PM Narendra Modi took an hour-long tour of Masdar City, a hub of clean technology, which inspired to comment "Vigyan Jivan Hai" (science is life), as he signed on a Digital Visitor's Book at the smart city.
Narendra Modi toured Masdar in Abu Dhabi, a zero carbon smart city, on Monday, taking a ride in a self-driving car that runs on batteries powered by solar energy.
Masdar City is a 5.95-sq km strip located 17 km southeast of Abu Dhabi international airport.
Throughout the hour-long tour of Masdar City, Modi was greeted by residents and professionals in the city, which included a large number of members from the Indian community.
Modi discussed urban development and next generation urban spaces with UAE officials at Masdar, billed as the world's first zero-carbon, car-free city, and was briefed on its Private Rapid Transport (PRT) System, according to tweets posted by his official handle.
He also travelled briefly on the PRT car - a driver-less vehicle which runs from point to point on magnetic strips.
The PRT uses self-driving cars, manufactured by 2getthere and designed by Italy's Zagato, that use virtual software to guide them.
He also visited the Micro-Nano Fabrication Facility and the Microscopy Lab. The prime minister also took a brief walking tour of the city's public spaces and was briefed on the sustainable building methodology and key architectural elements.
The project is helmed by Masdar, also known as the Abu Dhabi Future Energy Company, a subsidiary of the Abu Dhabi government, and has two major objectives - to turn Abu Dhabi into an international hub for renewable energy, and to support the development and commercialisation of sustainable technology.
''It has the same rationale, the same philosophy as NASA when it started - put a man on the moon to show the strengths of the United States in that area of technology. Masdar is being developed to show Abu Dhabi's commitment to clean air and technology," Fred Moavenzadeh, president of the Masdar Institute for Science and Technology (MIST), said in an interview to Wired UK.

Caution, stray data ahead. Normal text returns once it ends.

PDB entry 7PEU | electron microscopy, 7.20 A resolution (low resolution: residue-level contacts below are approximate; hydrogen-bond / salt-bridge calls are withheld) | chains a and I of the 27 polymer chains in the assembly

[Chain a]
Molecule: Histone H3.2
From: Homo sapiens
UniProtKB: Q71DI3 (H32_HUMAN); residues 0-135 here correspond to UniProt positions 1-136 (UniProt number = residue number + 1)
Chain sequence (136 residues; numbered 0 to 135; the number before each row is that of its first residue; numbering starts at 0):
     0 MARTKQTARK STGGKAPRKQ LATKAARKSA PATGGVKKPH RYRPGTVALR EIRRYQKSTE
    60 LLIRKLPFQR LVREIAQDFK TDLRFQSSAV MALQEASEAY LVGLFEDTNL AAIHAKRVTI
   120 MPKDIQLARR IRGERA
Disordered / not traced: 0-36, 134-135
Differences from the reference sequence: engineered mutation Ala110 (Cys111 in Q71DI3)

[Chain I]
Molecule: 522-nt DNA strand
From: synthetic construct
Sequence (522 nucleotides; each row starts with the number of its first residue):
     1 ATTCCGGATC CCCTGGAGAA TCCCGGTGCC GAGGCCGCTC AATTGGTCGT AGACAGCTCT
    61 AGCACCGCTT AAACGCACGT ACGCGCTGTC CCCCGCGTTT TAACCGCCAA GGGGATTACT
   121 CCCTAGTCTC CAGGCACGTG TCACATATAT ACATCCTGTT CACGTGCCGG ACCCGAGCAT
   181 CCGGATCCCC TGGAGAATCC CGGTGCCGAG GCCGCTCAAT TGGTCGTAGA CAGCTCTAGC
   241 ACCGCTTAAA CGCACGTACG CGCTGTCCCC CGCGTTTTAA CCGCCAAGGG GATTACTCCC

Masdar was intended as an incubator for new generation green start-ups in the UAE. It was aimed at garnering investments in green energy and technology, which, in the long term, would earn Abu Dhabi significant revenue when its oil runs out.
It was designed by British architects Foster + Partners with inputs from artist Jean Marc Castera. The design was modelled on traditional Arabic cities – narrow streets, natural shading, high-density and low-rise living, and mixed-use public spaces.
The city has terracotta walls and resembles a cube from a distance. The temperature in the streets is always a pleasant 15-20 degrees Celsius, thanks to a 45-metre wind tower at the centre that sucks in air from a height and pushes it through the streets. Masdar is raised above the surrounding desert to lower temperatures further.
The city is powered by a 54-acre field of 87,777 solar panels, with additional panels on the roof of every building.
There are no light switches or taps, just movement sensors that switch things on and off automatically. These sensors have helped the city reduce power consumption by 51 per cent and water usage by 55 per cent, according to city authorities
Private vehicles aren't allowed inside Masdar and residents can walk, cycle, use electric vehicles or hop on to one of the 3,000 driverless PRT trains that crisscross the city.
Started in 2006, Masdar was intended to be the world's first zero-carbon, zero-car city that would house 50,000 residents and 40,000 commuters by 2015.
And, in the aftermath of the 2009 global financial crisis, when Dubai's state-owned investment vehicle, Dubai World, ran up $59 billion in debts, UAE's planners in 2010 pushed the completion date to 2025. And, as of today, the completion of Masdar City has no scheduled deadline.
Dubai's housing market also crashed in 2009, the "plug was more or less quietly pulled on Masdar City", Steve Geiger, Masdar's co-founder and director during 2006-09, said in an interview.
''We promised the world it was going to be the first zero-carbon (city), but it's just not economically feasible. Now it's low carbon. We said it was going to be zero-waste. We said it would be car-free. We said it would be built on a nine-metre-high platform – we had to backpedal on all those ideas,'' he said.
Yet, Masdar is one example of human determination to keep the world clean.